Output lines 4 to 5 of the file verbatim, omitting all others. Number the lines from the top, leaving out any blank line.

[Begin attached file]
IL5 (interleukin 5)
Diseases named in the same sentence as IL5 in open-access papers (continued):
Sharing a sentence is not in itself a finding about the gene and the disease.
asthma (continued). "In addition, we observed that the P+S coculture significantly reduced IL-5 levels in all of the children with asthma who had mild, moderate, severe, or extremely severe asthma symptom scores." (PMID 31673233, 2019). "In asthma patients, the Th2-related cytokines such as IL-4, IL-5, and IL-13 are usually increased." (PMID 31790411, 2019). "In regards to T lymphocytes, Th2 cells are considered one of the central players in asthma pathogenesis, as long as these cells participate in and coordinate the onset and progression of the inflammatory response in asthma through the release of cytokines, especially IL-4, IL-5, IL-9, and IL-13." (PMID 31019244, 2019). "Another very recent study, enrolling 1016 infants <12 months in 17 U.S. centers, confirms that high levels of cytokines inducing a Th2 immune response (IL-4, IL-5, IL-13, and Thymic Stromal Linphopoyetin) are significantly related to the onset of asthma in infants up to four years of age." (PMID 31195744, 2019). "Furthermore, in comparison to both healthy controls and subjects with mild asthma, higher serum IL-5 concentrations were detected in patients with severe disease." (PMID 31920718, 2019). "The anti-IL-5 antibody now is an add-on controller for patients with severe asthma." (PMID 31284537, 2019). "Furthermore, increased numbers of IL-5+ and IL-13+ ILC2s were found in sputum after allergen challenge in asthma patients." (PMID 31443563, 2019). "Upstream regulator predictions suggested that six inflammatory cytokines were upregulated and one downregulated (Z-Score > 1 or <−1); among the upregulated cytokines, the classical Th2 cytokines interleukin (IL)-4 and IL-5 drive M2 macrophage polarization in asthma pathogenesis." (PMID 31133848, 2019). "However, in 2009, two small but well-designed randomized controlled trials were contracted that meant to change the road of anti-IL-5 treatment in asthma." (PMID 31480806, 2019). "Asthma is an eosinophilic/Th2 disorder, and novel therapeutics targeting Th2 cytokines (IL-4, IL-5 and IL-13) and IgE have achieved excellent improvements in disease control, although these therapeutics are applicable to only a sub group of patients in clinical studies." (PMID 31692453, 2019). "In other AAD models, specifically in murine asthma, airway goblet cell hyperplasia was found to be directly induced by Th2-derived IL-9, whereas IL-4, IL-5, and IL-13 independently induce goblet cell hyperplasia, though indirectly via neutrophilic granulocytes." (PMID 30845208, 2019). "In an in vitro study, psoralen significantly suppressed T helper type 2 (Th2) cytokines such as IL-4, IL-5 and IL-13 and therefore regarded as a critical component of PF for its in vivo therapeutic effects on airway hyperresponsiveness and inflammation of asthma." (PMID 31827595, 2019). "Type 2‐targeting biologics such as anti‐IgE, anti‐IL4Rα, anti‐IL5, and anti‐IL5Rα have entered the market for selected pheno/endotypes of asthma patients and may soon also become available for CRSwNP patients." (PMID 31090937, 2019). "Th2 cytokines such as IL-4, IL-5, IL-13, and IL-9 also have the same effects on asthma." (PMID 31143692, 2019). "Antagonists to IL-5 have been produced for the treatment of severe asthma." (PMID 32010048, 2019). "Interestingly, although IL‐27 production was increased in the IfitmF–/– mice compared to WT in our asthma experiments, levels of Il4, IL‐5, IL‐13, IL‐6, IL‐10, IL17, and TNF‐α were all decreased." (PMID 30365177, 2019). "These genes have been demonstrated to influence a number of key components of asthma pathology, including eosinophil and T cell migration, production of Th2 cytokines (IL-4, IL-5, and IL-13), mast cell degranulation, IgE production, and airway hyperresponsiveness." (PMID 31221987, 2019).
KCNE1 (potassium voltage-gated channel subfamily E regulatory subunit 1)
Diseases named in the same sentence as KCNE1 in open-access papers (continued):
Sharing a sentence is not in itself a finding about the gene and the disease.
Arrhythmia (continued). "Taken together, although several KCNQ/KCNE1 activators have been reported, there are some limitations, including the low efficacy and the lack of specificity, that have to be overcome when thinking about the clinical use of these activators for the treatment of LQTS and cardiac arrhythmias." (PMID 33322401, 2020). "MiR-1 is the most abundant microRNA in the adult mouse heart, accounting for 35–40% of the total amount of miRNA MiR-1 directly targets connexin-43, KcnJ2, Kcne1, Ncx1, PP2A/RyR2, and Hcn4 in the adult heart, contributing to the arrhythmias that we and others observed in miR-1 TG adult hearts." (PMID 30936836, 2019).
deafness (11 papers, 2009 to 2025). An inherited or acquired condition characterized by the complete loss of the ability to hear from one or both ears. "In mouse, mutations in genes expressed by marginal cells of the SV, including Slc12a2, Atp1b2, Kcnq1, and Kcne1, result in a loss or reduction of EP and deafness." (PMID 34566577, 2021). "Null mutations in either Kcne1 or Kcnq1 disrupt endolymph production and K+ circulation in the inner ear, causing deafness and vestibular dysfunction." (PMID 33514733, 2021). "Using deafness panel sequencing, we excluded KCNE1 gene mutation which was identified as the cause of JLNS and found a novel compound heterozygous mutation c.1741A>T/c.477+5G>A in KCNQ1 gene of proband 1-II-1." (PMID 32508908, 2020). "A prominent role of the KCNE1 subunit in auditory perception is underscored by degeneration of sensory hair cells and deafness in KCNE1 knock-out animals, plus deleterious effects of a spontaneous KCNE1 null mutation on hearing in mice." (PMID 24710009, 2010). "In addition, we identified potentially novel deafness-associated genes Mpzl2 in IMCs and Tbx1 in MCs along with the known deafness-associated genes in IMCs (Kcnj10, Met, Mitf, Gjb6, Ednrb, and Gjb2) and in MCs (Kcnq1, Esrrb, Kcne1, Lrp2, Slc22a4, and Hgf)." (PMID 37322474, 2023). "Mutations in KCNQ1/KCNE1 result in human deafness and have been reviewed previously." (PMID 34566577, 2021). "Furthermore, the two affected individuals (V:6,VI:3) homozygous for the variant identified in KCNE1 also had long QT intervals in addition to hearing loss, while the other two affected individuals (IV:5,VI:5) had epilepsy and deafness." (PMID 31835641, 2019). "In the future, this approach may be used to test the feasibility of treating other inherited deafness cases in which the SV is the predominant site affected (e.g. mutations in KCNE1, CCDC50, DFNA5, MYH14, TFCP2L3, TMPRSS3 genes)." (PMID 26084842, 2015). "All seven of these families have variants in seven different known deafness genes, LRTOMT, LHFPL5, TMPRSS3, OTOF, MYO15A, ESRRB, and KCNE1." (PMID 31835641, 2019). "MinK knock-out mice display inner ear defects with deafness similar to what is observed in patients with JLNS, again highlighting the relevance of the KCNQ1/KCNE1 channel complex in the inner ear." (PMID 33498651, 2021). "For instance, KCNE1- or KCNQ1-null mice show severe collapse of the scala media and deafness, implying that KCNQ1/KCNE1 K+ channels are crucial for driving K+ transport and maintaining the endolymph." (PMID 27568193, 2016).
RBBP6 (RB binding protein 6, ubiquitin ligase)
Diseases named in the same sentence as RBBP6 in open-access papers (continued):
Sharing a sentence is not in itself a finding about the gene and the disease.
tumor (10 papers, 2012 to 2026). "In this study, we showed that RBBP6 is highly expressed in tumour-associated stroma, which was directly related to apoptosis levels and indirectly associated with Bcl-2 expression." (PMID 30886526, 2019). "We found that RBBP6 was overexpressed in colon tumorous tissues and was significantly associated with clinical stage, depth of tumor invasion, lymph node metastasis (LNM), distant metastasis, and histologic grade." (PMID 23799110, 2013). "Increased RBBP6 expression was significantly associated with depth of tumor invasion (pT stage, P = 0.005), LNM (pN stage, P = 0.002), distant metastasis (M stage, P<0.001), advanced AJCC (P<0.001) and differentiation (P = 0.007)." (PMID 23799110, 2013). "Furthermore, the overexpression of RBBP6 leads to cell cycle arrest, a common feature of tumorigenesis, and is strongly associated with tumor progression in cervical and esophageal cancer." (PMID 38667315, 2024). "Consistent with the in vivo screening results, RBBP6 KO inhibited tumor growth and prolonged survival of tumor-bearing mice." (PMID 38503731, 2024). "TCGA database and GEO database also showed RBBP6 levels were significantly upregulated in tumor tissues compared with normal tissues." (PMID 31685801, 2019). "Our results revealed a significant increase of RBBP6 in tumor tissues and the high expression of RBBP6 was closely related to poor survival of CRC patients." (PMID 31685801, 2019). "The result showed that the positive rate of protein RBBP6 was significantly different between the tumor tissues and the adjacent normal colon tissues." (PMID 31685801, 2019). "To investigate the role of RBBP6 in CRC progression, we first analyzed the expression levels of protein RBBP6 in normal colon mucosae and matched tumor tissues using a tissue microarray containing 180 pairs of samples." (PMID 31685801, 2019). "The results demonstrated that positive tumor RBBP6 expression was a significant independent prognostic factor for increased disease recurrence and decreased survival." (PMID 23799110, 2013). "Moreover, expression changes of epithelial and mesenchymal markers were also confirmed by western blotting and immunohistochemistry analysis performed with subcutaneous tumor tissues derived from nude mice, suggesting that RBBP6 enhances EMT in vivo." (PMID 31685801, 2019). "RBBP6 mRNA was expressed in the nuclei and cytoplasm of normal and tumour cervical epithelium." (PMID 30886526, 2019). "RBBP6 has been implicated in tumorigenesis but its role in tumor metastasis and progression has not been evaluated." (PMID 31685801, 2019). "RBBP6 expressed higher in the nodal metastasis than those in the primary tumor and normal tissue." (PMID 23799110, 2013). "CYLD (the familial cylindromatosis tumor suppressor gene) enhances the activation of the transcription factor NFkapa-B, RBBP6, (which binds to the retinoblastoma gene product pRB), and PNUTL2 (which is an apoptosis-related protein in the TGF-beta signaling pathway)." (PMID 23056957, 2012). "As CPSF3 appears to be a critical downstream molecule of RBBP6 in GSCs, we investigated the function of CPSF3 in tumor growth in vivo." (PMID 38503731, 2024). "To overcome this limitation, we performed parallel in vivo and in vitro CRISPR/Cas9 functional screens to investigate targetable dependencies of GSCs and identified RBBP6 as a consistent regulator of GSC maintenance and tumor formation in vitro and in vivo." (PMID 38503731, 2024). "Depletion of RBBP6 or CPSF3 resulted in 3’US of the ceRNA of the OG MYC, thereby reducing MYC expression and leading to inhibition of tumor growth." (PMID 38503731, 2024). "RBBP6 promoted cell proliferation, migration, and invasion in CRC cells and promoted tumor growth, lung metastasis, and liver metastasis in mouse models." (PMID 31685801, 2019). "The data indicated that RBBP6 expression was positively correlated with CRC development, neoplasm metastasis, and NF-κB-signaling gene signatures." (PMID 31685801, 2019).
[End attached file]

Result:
asthma (continued). "In addition, we observed that the P+S coculture significantly reduced IL-5 levels in all of the children with asthma who had mild, moderate, severe, or extremely severe asthma symptom scores." (PMID 31673233, 2019). "In asthma patients, the Th2-related cytokines such as IL-4, IL-5, and IL-13 are usually increased." (PMID 31790411, 2019). "In regards to T lymphocytes, Th2 cells are considered one of the central players in asthma pathogenesis, as long as these cells participate in and coordinate the onset and progression of the inflammatory response in asthma through the release of cytokines, especially IL-4, IL-5, IL-9, and IL-13." (PMID 31019244, 2019). "Another very recent study, enrolling 1016 infants <12 months in 17 U.S. centers, confirms that high levels of cytokines inducing a Th2 immune response (IL-4, IL-5, IL-13, and Thymic Stromal Linphopoyetin) are significantly related to the onset of asthma in infants up to four years of age." (PMID 31195744, 2019). "Furthermore, in comparison to both healthy controls and subjects with mild asthma, higher serum IL-5 concentrations were detected in patients with severe disease." (PMID 31920718, 2019). "The anti-IL-5 antibody now is an add-on controller for patients with severe asthma." (PMID 31284537, 2019). "Furthermore, increased numbers of IL-5+ and IL-13+ ILC2s were found in sputum after allergen challenge in asthma patients." (PMID 31443563, 2019). "Upstream regulator predictions suggested that six inflammatory cytokines were upregulated and one downregulated (Z-Score > 1 or <−1); among the upregulated cytokines, the classical Th2 cytokines interleukin (IL)-4 and IL-5 drive M2 macrophage polarization in asthma pathogenesis." (PMID 31133848, 2019). "However, in 2009, two small but well-designed randomized controlled trials were contracted that meant to change the road of anti-IL-5 treatment in asthma." (PMID 31480806, 2019). "Asthma is an eosinophilic/Th2 disorder, and novel therapeutics targeting Th2 cytokines (IL-4, IL-5 and IL-13) and IgE have achieved excellent improvements in disease control, although these therapeutics are applicable to only a sub group of patients in clinical studies." (PMID 31692453, 2019). "In other AAD models, specifically in murine asthma, airway goblet cell hyperplasia was found to be directly induced by Th2-derived IL-9, whereas IL-4, IL-5, and IL-13 independently induce goblet cell hyperplasia, though indirectly via neutrophilic granulocytes." (PMID 30845208, 2019). "In an in vitro study, psoralen significantly suppressed T helper type 2 (Th2) cytokines such as IL-4, IL-5 and IL-13 and therefore regarded as a critical component of PF for its in vivo therapeutic effects on airway hyperresponsiveness and inflammation of asthma." (PMID 31827595, 2019). "Type 2‐targeting biologics such as anti‐IgE, anti‐IL4Rα, anti‐IL5, and anti‐IL5Rα have entered the market for selected pheno/endotypes of asthma patients and may soon also become available for CRSwNP patients." (PMID 31090937, 2019). "Th2 cytokines such as IL-4, IL-5, IL-13, and IL-9 also have the same effects on asthma." (PMID 31143692, 2019). "Antagonists to IL-5 have been produced for the treatment of severe asthma." (PMID 32010048, 2019). "Interestingly, although IL‐27 production was increased in the IfitmF–/– mice compared to WT in our asthma experiments, levels of Il4, IL‐5, IL‐13, IL‐6, IL‐10, IL17, and TNF‐α were all decreased." (PMID 30365177, 2019). "These genes have been demonstrated to influence a number of key components of asthma pathology, including eosinophil and T cell migration, production of Th2 cytokines (IL-4, IL-5, and IL-13), mast cell degranulation, IgE production, and airway hyperresponsiveness." (PMID 31221987, 2019).
KCNE1 (potassium voltage-gated channel subfamily E regulatory subunit 1)